[25] because you have ignored all my counsel and would have none of my reproof, [26] I also will laugh at your calamity; I will mock when terror strikes you, [27] when terror strikes you like a storm and your calamity comes like a whirlwind, when distress and anguish come upon you. [28] Then they will call upon me, but I will not answer; they will seek me diligently but will not find me. [29] Because they hated knowledge and did not choose the fear of the LORD, [30] would have none of my counsel and despised all my reproof, [31] therefore they shall eat the fruit of their way, and have their fill of their own devices. [32] For the simple are killed by their turning away, and the complacency of fools destroys them; [33] but whoever listens to me will dwell secure and will be at ease, without dread of disaster.”

 

So now, instead of Solomon directly addressing his son, he uses Lady Wisdom to deliver the same message as before. Yes, there is a short appeal in vs. 22, 23. But most of the rest of this chapter continues to emphasize the idea that if you choose evil, you will reap what you sow. Why might Solomon use this personification of wisdom? Maybe to drive home the point that wickedness is not simply rebelling against your parents' point of view or social mores. No, wickedness is an outright rejection of wisdom, in spite of the consequences of doing so.

 

 

3. The Facets of Foolishness (v. 22)

 

Now, if you look back at verse 22, I think what we find there will help us with the bigger and broader perspective we were talking about earlier. Listen again to Wisdom's words...

 

How long, O simple ones, will you love being simple? How long will scoffers delight in their scoffing and fools hate knowledge?”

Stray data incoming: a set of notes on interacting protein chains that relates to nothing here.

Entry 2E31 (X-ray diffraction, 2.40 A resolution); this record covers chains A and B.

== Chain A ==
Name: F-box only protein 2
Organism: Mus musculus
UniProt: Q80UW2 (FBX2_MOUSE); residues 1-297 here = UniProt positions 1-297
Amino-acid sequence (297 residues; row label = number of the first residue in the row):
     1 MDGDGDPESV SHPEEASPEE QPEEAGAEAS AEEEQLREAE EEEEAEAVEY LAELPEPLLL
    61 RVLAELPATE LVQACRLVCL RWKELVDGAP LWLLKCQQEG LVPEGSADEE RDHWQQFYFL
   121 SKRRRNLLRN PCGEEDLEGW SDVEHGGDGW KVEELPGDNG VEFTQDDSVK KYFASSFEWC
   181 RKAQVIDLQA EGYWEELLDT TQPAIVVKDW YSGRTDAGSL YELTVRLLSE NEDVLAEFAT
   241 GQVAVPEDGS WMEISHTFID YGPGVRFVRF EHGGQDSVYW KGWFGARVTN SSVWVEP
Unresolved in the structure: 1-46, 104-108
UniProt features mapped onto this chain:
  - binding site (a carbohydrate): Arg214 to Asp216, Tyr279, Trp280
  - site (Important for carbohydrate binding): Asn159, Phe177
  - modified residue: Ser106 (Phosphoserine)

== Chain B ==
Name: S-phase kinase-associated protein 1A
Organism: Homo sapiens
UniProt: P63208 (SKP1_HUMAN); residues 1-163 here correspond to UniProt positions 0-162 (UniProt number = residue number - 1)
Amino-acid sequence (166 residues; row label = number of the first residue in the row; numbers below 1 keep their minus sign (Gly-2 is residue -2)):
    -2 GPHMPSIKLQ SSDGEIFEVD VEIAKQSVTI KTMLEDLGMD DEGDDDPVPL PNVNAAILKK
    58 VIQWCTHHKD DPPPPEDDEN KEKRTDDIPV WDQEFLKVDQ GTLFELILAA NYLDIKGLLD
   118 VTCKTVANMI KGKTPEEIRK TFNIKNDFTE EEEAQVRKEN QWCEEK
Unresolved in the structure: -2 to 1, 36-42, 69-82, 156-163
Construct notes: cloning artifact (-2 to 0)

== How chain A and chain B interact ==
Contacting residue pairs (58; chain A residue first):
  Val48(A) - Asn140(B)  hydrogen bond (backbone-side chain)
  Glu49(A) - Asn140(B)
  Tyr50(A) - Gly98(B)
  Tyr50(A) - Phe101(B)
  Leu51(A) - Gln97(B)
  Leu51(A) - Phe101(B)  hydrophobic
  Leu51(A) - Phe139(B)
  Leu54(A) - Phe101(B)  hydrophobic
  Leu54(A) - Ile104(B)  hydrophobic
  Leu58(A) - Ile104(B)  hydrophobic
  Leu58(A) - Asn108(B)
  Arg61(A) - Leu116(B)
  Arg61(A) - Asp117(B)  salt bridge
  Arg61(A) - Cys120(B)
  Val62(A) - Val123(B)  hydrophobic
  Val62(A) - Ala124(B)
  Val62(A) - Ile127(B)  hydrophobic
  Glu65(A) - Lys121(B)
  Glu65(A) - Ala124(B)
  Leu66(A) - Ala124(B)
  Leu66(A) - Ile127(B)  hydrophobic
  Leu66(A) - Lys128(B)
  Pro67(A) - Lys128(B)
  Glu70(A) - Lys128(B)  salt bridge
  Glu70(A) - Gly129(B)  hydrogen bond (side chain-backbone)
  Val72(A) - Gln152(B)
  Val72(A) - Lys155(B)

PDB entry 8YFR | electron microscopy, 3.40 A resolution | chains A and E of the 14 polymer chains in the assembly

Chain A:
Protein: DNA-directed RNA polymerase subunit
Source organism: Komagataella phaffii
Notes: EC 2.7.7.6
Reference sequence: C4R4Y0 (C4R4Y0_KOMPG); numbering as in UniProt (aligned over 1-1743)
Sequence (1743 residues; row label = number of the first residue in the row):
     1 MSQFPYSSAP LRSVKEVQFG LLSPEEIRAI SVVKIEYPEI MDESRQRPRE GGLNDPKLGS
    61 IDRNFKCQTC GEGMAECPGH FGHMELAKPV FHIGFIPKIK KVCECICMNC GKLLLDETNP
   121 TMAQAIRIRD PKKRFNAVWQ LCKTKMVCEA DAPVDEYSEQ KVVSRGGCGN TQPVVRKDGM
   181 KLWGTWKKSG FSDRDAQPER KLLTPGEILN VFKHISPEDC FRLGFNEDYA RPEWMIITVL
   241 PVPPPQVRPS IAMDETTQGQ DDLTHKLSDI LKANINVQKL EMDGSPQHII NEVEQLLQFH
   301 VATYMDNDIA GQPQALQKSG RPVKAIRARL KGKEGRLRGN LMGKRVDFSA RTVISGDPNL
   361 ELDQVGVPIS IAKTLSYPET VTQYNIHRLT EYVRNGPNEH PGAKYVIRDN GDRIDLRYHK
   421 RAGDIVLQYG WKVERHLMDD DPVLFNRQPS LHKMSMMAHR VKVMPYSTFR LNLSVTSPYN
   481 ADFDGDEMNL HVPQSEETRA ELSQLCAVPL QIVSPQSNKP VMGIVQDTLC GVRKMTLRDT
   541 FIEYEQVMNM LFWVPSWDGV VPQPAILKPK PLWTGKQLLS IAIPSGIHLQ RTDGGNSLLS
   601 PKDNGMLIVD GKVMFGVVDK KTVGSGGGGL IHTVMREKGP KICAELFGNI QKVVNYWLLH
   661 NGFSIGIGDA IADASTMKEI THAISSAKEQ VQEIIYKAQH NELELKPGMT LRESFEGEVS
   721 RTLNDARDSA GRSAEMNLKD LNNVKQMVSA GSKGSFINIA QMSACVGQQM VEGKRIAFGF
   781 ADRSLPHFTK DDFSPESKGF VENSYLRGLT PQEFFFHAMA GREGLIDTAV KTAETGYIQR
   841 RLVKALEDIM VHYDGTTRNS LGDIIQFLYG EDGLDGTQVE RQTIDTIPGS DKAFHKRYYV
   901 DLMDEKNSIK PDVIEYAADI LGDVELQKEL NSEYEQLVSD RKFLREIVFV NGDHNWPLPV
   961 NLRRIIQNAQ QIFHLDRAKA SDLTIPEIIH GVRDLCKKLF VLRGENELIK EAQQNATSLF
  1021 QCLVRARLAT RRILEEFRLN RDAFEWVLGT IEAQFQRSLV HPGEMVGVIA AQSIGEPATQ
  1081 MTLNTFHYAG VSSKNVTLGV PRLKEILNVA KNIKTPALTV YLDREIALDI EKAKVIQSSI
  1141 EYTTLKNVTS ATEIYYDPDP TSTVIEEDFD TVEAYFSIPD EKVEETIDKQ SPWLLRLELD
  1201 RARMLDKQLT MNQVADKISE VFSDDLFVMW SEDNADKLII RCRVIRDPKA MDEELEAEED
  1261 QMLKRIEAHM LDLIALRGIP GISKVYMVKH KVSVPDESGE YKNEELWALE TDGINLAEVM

In this one verse we are introduced to three different 'characters', characters we will meet time and time again throughout this book: the simpleton, the scoffer, and the fool. But just as our last study in Proverbs 9 was connected to 1:7, we find here another connection to that verse. Look again at the second half of verse 7: “fools despise wisdom and instruction.”

 

If we were to continue reading this morning, reading all the way through the book of Proverbs we would meet this “fool”over and over and over again. In the ESV, Proverbs uses some version of the word “fool” more often than in every other book of the OT combined. That's 91 times, using three different Hebrew words.

 

Fool” (by itself) is by far the most common term used. But Proverbs also tells us about the “foolish man” (cf. 15:20), the “foolish son” (cf. 17:25), and the “babbling fool” (cf. 10:8). Along with the term “wicked”, it is the man common term used in Proverbs to describe someone going exactly the wrong way.

 

But what does it mean to be a fool? Well, notice what the context tells us. Remember 1:7? The fool is a man or woman who “despise[s] wisdom and instruction”. This is reiterated in verse 22: “fools hate knowledge”. In fact, we find that idea again in verse 29: “they hated knowledge and did not choose the fear of the LORD”. Why do fools reject God as both leader and Lord? Because according to 12:15, “the way of a fool is right in his own eyes”. We also read in 10:23 that “doing wrong is like a joke to a fool”; that is, he is amused by folly. He is amused by sin.

 

Therefore it's not surprising to read in 1:32 that “the complacency of fools destroys them”. When it comes to his or her life and lifestyle, the fool is smug and uncritical. They feel they've arrived; that they're perfectly fine; that no one can or should tell them what to do.... not even God.